With the fine work needed for surface-mount technology, most of the job entails overcoming the limits of the human body. Eyes more than a couple of decades old need help to see what’s going on, and fingers that are fine for manipulating relatively large objects need mechanical assistance to grasp tiny SMT components. But where it can really fall apart is when you get the shakes, those involuntary tiny muscle movements that we rarely notice in the real world, but wreak havoc as we try to place components on a PCB.
To fight the shakes, you can do one of two things: remove the human, or improve the human. Unable to justify a pick and place robot for the former, [Tom] opted to build a quick hand support for surface-mount work, and the results are impressive considering it’s built entirely of scrap. It’s just a three-piece arm with standard butt hinges for joints; mounted so the hinge pins are perpendicular to the work surface and fitted with a horizontal hand rest, it constrains movement to a plane above the PCB. A hole in the hand rest for a small vacuum tip allows [Tom] to pick up a part and place it on the board — he reports that the tackiness of the solder paste is enough to remove the SMD from the tip. The video below shows it in action with decent results, but we wonder if an acrylic hand rest might provide better visibility.
Not ready for your own pick and place? That’s understandable; not every shop needs that scale of production. But we think this is a great idea for making SMT approachable to a wider audience.
15 thoughts on “Simple Mechanism Gives Support For SMT Assembly”
This is a neat idea. I guess the next step would be some kind of pantograph linkage that could improve placement accuracy.
Exactly what I was thinking!
next level for diy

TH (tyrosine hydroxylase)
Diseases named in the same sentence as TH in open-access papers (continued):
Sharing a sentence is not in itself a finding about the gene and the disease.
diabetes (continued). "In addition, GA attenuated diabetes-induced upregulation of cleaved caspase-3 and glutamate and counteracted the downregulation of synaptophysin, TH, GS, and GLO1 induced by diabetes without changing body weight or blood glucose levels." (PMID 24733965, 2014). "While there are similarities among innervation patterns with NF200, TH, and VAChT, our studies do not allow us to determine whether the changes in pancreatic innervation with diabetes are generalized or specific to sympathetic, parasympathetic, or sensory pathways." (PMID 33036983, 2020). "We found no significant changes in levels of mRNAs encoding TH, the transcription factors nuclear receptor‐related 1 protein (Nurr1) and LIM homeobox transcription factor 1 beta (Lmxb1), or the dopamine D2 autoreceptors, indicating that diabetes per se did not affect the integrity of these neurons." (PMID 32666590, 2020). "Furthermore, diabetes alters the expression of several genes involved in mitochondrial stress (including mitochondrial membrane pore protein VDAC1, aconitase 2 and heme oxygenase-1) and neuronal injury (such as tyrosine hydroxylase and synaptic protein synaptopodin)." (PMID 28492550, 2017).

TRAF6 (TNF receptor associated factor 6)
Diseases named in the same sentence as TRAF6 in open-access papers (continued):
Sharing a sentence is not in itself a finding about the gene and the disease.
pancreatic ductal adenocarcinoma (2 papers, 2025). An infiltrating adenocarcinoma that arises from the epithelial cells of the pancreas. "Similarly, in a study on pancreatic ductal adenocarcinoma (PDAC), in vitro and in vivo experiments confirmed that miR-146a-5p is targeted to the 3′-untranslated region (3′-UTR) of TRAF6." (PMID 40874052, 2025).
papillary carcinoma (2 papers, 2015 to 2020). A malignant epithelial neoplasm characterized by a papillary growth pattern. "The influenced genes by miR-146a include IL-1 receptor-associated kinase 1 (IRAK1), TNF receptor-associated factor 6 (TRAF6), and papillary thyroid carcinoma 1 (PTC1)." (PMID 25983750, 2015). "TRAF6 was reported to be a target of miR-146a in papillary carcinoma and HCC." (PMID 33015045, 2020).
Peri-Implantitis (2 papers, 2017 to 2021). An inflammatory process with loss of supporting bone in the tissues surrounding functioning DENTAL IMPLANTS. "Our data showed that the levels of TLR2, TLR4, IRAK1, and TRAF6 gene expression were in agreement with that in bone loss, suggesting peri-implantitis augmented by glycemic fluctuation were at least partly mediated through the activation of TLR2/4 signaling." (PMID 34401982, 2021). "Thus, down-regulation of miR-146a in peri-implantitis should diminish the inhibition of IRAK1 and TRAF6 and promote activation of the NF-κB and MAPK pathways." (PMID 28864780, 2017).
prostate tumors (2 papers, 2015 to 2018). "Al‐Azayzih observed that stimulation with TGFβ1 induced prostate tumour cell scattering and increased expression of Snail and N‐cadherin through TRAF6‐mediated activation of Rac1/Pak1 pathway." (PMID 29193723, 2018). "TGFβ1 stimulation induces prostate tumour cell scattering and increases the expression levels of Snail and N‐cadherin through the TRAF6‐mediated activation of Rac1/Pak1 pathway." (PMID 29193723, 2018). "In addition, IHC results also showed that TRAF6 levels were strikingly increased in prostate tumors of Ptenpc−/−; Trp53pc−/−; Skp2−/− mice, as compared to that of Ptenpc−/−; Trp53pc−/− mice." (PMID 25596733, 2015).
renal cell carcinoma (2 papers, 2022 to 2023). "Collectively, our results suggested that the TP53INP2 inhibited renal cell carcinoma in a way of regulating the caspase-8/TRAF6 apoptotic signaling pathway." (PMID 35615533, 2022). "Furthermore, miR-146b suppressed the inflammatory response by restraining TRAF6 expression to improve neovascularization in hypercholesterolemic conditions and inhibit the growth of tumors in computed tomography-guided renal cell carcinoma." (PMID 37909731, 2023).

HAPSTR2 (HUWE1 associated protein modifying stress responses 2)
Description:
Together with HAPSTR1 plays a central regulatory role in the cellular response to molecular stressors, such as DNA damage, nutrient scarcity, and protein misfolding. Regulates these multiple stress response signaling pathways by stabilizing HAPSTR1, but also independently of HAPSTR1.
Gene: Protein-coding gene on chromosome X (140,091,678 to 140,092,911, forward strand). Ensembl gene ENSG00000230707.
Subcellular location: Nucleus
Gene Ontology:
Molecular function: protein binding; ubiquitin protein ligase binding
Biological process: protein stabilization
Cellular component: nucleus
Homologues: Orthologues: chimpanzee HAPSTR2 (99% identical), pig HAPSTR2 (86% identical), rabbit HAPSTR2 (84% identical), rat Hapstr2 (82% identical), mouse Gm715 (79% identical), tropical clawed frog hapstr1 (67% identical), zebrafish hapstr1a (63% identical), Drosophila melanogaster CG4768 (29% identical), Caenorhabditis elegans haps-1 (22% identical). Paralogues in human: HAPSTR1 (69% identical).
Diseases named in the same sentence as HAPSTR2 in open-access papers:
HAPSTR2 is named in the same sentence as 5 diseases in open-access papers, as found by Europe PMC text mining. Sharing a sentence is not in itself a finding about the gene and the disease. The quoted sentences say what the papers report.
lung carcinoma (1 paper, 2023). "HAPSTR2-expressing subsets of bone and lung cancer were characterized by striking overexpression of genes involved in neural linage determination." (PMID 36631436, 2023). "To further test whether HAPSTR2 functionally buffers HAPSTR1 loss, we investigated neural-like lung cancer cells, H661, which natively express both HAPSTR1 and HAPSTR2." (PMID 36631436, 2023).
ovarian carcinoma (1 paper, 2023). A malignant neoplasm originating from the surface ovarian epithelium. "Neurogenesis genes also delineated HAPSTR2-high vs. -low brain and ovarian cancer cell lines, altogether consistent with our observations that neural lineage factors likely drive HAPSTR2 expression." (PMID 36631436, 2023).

or strap arduino to this one
Simple but effective! I love it, thanks for sharing.
Or 3D print one..
Nice hack. Seems like the solder paste works OK for pulling the parts off the vacuum tip, but if you need a way to release the parts, drill a hole in the side of the syringe and use your finger to plug or open the hole. I’ve used vacuum wands with holes and they work very well.
Thanks! I was planning on doing originally this but decided to try and just control the suction via a tee and a valve to see if it would work and it did. I have a hand held one that has a hole to release the vac
I find placing ICs TQFPs etc, easiest with a light source directly below the part. (Assuming your board does not have power planes)
If this is all you can contribute, please go away.
I’ve never seen this before, think it’s a great idea, and will probably try something similar.
I agree, this is simple but effective. Not every project needs to have an arduino or has to be 3d printed. Some things are just little practical devices from what you think of “why haven’t I thought if that yet”. So I guess in the near future I I will be making this, partially just for fun but with the knowledge I could certainly use it someday.
The claim “everyone does this” does not apply to my surroundings and I must say that I’m surrounded by some very practical and technically talented people.
This is, by far, (the best), my favorite hack EVAR!
Doing this tomorrow.
I learned one thing from old westerns where a washed up veterinarian has to remove a bullet from someone. The cure (and cause) for the shakes is whiskey. You’re welcome.
Cool idea! If one didn’t have the hinges on hand, I bet an articulating TV or monitor wall mount could make a good boom.
The SMT assembly method for printed circuit boards is very important for compact circuit design used in technologically advanced electronic devices. Surface mount technology has the following advantages when used in PCB assembly:
This technology saves a lot of space and is therefore ideal for compact PCBs
The installation process produces less noise than traditional processes
Using this technology, electronic components can be placed on both sides of a printed circuit board
Using the SMT method can greatly increase component density and the number of interconnections between components
SMT assembly method is very suitable for custom PCB
This technique is useful when assembling under shaky and vibratory conditions
This technology is very cost effective
For high-end and sophisticated boards, SMT PCB assembly technology is perfect. It saves time , costs and delivers outstanding results.
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